Students explore the economic and social implications of free and fee-based information access in order to critically analyze the information environment.
- What if you don’t go to college or work at a job that gives you access to content in the Deep Web? For example, how would you get scholarly information about a medical diagnosis?
- Are there types of resources you might be able to find on the open web for your classes? If so, what are they? Why are they useful?
- What are the pros and cons of charging for information in the Deep Web?
- Check out the “Engagement Questions” posed in “Why Does Google Scholar Sometimes Ask for Money?” Engaging Science Students in Scholarly Communication and the Economics of Information.
- Starting your research on the open web is a great idea – often, blogs, news articles, and even Wikipedia entries can provide an entry into a topic. Access a Wikipedia article on a topic of interest. Read it to get background information, then look at the references below the entry. Can you access all of the references? Are there any scholarly sources you cannot access for free online? If so, try using OneSearch or check out our Databases by Subject to find them through the library. If you were to create or contribute to a Wikipedia article, would you include resources in the Deep Web in your reference list? Why or why not?
- Read the article Yes, We Were Warned About Ebola and consider the role that information access played in this public health disaster. Reflecting on money, power, exploitation, etc., students create an annotated map of the “information journey” addressed in the text:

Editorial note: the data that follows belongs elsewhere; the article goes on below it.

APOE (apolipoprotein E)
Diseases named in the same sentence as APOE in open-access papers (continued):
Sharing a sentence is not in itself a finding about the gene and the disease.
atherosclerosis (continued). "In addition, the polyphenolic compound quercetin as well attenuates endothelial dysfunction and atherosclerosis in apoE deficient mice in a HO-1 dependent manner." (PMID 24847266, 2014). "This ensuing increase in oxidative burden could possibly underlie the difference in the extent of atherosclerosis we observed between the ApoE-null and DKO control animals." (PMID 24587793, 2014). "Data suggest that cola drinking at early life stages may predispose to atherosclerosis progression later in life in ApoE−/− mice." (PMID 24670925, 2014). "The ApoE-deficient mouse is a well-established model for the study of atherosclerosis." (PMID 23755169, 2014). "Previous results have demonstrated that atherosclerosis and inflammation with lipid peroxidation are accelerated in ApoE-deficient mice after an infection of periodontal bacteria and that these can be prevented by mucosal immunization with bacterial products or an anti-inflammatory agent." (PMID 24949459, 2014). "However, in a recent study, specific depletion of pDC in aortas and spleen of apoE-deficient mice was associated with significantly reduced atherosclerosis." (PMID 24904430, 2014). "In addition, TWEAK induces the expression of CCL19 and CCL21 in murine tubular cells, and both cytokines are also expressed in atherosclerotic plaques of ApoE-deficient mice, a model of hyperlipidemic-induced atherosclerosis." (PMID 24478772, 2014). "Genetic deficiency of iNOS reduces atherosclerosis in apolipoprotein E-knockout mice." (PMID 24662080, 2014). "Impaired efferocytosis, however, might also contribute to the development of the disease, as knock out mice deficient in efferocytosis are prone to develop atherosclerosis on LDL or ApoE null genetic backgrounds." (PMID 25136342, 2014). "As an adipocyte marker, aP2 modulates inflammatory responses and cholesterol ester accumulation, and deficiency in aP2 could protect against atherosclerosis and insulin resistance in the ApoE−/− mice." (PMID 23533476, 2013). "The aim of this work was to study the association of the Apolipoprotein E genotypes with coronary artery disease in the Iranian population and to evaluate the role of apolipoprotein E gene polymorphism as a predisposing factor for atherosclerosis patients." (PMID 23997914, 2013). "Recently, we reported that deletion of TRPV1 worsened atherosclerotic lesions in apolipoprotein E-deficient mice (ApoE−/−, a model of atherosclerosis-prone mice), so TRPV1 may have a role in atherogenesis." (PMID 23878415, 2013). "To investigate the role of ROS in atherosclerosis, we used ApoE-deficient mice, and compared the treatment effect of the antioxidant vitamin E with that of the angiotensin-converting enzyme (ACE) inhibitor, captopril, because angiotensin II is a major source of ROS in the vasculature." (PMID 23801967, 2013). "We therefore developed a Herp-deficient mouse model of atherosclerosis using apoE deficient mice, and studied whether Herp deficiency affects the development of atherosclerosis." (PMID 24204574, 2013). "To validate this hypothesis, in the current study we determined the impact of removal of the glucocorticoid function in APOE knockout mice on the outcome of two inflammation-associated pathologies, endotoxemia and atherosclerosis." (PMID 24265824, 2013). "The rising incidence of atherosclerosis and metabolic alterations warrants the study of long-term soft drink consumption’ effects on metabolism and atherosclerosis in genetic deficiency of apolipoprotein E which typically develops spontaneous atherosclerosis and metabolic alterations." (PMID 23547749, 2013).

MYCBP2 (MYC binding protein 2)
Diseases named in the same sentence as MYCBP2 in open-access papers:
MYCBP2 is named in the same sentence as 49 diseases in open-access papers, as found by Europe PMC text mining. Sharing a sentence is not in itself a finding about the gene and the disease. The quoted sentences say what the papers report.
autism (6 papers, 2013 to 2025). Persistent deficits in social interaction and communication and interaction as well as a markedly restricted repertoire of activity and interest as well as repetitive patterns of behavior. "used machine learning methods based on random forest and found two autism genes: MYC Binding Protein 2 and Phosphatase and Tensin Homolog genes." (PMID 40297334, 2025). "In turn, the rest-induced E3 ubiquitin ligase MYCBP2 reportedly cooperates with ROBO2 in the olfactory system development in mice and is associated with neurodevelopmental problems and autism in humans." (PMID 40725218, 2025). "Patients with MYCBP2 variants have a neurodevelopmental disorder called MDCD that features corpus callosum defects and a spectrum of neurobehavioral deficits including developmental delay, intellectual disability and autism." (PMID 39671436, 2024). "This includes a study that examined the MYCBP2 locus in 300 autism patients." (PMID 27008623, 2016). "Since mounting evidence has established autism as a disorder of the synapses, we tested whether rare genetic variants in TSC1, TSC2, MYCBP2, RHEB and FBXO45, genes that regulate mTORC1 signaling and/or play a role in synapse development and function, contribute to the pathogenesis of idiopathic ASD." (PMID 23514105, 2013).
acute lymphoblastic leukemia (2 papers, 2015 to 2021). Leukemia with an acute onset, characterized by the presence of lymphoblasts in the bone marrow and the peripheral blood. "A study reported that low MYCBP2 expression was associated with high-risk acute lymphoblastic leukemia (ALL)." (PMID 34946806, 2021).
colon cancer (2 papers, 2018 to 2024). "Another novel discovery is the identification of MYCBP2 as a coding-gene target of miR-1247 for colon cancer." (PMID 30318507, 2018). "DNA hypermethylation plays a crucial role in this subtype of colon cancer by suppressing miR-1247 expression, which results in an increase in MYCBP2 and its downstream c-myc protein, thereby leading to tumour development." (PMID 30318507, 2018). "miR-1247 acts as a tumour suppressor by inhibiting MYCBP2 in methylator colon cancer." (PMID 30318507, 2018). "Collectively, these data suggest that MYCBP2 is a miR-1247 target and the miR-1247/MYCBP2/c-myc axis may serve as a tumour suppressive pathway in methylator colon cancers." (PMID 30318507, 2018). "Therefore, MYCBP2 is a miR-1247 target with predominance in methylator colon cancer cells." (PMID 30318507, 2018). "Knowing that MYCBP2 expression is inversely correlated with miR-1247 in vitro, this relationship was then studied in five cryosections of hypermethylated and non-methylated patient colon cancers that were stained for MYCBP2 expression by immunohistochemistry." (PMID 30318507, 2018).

- Part of the problem is that none of these articles were co-written by a Liberian scientist. The investigators collected their samples, returned home and published the startling results in European medical journals. Few Liberians were then trained in laboratory of epidemiological methods. Even today, downloading one of the papers would cost a physician [in Liberia] $45, about half a week’s salary… As it happened, the subjects in the 1986 antibody studies worked on the world’s largest rubber plantation (which then supplied 40 percent of the latex used in the United States)… The way this part of Liberia was trawled for vital medical knowledge thus mirrored the way the West extracted the rubber it needed.
- Watch this video on Information Economics, and then watch our Open Access video. In your own words, explain the difference between traditional academic publishing and open access models. List the pros and cons of both models.
- Split students into three groups to explore how Internet access alone doesn’t necessarily democratize information. Each group reads The Lopsided Geography of Wikipedia, and students are prompted to think about what influences participation and representation on Wikipedia. One group focuses on the role of technology, the second on the role of language, and the third on the role of government. Groups then share out to whole class.
Did You Know?
- U.S Government documents can be accessed through the open web because federal agencies are required to keep the public informed. Official publications can be found at domains ending in .gov and .mil.
- If you use Google, try what is called a site:query. For example, a search for anorexia site:.gov will retrieve content about anorexia from government websites.
- Because the library is not a for-profit institution, we choose to provide Interlibrary Loan services to our users. We recognize that not every library can afford to buy every information source ever created, so the Interlibrary Loan program allows us to share content such as books and articles with other libraries. This also ensures that we can be smart about what we purchase – we know that if we choose not to buy something, we can usually get it for you through Interlibrary Loan.
Pfau Library Videos
LibGuide: Articles: Find Articles on Your Topic